Andy Ogorzaly, Real Estate Pro in Wicker Park, Chicago,...

Since initial earnest isn't set in stone, what amount do you usually recommend?

Asked by Andy Ogorzaly, Wicker Park, Chicago, IL Tue Aug 21, 2012

1%, $1000? Do you recommend more if it's a low ball offer? And what about high end listings?

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10
$1k minimum with a range of 1-3% above $50k depending on how serious you want to appear to the sellers.
0 votes Thank Flag Link Tue Aug 21, 2012
For initial earnest money, I recommend anywhere from $1,000 to $5,000, depending on the price of the property and the level of interest from other buyers. But I always recommend increasing the final earnest money to a fairly substantial percentage, to demonstrate financial strength and sincere interest. Hope that helps.
0 votes Thank Flag Link Tue Aug 21, 2012
The usual here is that $1,000 accompanies the original offer with the balance of what would be 10% of the purchase price due on or shortly after the inspection conntingency is met. I've rec'd offers on behalf of my sellers where the buyer's agent is looking for the seller to accept 5% total in escrow. I advise my seller's not to accept those terms as it is too easy for a buyer to walk away from, say, $5000 instead of $10,000 should there be any buyer's remourse!

Depending on the offer, its terms, & type of sale (short sales & some foreclosures) I usually don't have a problem with that initial $1000 escrow to be remitted "upon acceptance."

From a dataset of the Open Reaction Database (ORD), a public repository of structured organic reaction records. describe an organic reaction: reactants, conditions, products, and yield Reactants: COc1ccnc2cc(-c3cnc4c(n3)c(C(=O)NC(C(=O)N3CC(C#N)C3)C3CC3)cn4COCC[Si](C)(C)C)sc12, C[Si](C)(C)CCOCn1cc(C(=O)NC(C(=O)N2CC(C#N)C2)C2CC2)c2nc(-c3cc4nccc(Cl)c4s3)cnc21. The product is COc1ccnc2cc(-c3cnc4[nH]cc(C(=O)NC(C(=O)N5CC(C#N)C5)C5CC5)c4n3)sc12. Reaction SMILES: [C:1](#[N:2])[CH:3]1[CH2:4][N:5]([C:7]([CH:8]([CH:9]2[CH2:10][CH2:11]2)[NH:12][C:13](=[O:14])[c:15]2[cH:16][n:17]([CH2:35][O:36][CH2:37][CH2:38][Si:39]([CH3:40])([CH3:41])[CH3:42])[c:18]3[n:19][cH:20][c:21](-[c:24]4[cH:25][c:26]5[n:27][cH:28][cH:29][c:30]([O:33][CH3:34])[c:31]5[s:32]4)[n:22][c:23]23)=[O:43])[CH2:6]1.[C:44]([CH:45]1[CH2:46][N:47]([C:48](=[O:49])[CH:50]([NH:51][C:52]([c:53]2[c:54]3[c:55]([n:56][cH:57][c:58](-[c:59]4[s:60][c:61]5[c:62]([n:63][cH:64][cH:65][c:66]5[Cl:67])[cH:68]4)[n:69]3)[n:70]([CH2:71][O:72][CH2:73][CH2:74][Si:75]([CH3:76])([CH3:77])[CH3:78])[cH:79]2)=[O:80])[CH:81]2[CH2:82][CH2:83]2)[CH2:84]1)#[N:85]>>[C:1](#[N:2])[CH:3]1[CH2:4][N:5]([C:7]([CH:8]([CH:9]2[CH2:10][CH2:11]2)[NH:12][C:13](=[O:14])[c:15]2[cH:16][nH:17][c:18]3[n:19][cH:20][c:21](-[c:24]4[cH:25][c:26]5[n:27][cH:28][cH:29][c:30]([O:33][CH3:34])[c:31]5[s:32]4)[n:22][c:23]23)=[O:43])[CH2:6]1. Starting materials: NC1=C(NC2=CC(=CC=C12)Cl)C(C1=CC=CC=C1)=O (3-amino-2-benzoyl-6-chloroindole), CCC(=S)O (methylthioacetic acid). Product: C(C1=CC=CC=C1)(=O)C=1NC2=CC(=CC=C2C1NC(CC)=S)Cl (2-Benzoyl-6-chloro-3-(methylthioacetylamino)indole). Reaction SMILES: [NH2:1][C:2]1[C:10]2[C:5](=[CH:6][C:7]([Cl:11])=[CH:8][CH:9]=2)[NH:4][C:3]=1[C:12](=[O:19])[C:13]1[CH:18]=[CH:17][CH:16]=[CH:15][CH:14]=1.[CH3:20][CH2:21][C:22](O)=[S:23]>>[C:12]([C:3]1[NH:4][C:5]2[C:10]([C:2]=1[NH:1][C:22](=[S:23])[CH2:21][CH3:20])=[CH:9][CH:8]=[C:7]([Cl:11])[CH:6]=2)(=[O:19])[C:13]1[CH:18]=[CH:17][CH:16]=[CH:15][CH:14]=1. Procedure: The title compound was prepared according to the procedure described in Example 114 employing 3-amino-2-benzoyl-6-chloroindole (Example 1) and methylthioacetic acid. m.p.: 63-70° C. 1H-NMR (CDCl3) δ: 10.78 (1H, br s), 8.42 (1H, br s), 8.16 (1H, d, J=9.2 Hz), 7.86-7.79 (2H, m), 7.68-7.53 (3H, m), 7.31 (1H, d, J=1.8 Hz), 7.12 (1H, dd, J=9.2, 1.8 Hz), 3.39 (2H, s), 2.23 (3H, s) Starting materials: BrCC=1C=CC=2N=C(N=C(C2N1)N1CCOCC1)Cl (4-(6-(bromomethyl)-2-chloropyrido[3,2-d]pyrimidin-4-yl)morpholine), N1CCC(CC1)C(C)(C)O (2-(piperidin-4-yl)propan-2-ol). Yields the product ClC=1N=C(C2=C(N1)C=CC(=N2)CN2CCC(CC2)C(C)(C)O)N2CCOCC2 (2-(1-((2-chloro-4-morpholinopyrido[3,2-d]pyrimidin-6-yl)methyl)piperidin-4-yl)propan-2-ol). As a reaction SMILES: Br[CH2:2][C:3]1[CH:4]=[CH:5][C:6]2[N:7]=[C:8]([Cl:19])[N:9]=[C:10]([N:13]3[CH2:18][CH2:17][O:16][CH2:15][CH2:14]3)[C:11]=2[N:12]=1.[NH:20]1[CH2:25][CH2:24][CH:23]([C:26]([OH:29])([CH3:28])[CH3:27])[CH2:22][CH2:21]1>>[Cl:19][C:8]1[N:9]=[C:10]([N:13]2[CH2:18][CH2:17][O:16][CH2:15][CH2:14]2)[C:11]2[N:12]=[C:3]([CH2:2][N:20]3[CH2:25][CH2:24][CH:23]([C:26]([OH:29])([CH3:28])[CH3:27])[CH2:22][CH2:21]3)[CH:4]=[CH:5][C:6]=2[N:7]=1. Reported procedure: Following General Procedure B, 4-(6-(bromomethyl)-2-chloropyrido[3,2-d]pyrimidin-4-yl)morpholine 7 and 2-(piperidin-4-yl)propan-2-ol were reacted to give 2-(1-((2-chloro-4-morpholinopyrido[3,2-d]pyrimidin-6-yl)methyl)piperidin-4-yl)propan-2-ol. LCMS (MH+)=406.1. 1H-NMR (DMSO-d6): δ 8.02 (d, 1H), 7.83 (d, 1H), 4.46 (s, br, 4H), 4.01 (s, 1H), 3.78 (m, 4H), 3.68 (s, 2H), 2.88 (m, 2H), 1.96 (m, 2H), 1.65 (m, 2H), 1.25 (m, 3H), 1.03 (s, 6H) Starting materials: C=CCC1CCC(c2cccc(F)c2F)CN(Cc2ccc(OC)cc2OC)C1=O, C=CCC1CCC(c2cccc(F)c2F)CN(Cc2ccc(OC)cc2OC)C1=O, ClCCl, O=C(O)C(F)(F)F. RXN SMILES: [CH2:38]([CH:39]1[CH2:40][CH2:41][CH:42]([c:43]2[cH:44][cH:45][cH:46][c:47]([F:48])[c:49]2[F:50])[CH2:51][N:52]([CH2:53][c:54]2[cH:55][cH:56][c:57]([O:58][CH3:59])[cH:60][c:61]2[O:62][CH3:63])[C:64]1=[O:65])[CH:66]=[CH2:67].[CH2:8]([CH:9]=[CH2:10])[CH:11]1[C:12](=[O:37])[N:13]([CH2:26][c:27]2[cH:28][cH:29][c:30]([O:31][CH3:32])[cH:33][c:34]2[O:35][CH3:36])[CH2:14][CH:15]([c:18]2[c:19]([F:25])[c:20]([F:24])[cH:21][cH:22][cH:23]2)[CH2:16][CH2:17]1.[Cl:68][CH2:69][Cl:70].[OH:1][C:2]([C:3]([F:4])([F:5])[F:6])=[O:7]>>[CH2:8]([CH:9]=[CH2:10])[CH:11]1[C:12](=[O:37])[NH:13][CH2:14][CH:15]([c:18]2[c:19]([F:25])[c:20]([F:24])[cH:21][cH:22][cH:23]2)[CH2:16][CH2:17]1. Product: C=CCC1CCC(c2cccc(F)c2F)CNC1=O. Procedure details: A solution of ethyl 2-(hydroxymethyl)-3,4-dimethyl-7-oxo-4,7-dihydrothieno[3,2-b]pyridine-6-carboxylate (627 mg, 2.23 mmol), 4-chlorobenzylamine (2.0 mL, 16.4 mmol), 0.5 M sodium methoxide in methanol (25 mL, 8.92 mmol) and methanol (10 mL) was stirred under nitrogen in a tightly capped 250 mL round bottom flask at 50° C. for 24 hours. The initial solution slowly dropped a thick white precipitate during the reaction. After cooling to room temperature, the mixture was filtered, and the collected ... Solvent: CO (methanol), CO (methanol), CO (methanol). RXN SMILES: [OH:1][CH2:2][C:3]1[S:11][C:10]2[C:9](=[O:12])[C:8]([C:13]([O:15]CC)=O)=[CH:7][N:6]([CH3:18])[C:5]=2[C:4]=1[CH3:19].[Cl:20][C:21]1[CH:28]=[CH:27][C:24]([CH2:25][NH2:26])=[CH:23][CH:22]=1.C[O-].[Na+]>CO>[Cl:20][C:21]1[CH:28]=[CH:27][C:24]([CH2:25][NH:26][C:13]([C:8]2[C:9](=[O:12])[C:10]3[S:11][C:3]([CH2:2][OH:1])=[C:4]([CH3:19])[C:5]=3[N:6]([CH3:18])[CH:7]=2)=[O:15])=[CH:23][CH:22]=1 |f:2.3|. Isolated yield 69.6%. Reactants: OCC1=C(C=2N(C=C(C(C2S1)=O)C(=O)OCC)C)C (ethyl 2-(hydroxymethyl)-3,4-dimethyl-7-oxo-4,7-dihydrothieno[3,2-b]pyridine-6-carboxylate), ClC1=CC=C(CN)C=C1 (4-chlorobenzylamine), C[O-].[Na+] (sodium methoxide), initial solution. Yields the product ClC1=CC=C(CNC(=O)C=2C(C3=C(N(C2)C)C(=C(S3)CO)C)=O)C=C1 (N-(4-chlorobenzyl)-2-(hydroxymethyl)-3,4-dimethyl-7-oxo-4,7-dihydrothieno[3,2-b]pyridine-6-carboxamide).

0 votes Thank Flag Link Tue Aug 21, 2012
5% is all that I would accept
0 votes Thank Flag Link Tue Aug 21, 2012
Hi Andy,

It depends on the deal, typically $1000 - $5000 for initial EM and $5000 to 10% for total EM. The more EM the stronger your offer will look compared to other offers.

Best of luck,
Ivan Sagel
312-515-7823
0 votes Thank Flag Link Tue Aug 21, 2012
1-2% is common here but the homes range in price from $300k to millions.

Low ball offers don't need to come in with huge amounts of earnest money, it just shows the seller they have money but are unwilling to spend it.
0 votes Thank Flag Link Tue Aug 21, 2012
A larger deposit is highly recommended - especially if its a low ball offer -
A larger amount will strengthen your offer. This will show sellers you are motivated and have strong intentions. 5% can be a good benchmark
Good luck with your offers!
Sam Sharp
Senior VP of Mortgage Lending
Guaranteed Rate
773 290 0455
0 votes Thank Flag Link Tue Aug 21, 2012
Hey Andy!
It depends on what message you want to send to the seller with your offer. If you want to make sure they know you're serious about buying, you'll set your number higher, at around 2 or 2.5%. If you're dealing with an institution you can make as low as you can get away with, while keeping a semblance of seriousness. I've had offers accepted with $500. But they were low price, short sales.
0 votes Thank Flag Link Tue Aug 21, 2012
I typically do about 1% but the other side always wants more. Use your best judgement depending on the purchase price.
0 votes Thank Flag Link Tue Aug 21, 2012
It does depend on the price of the property and more can help if you want to show a strong offer. The standard contract shows 10%, but it has been many years since I ever used that much regardless of the price.
0 votes Thank Flag Link Tue Aug 21, 2012
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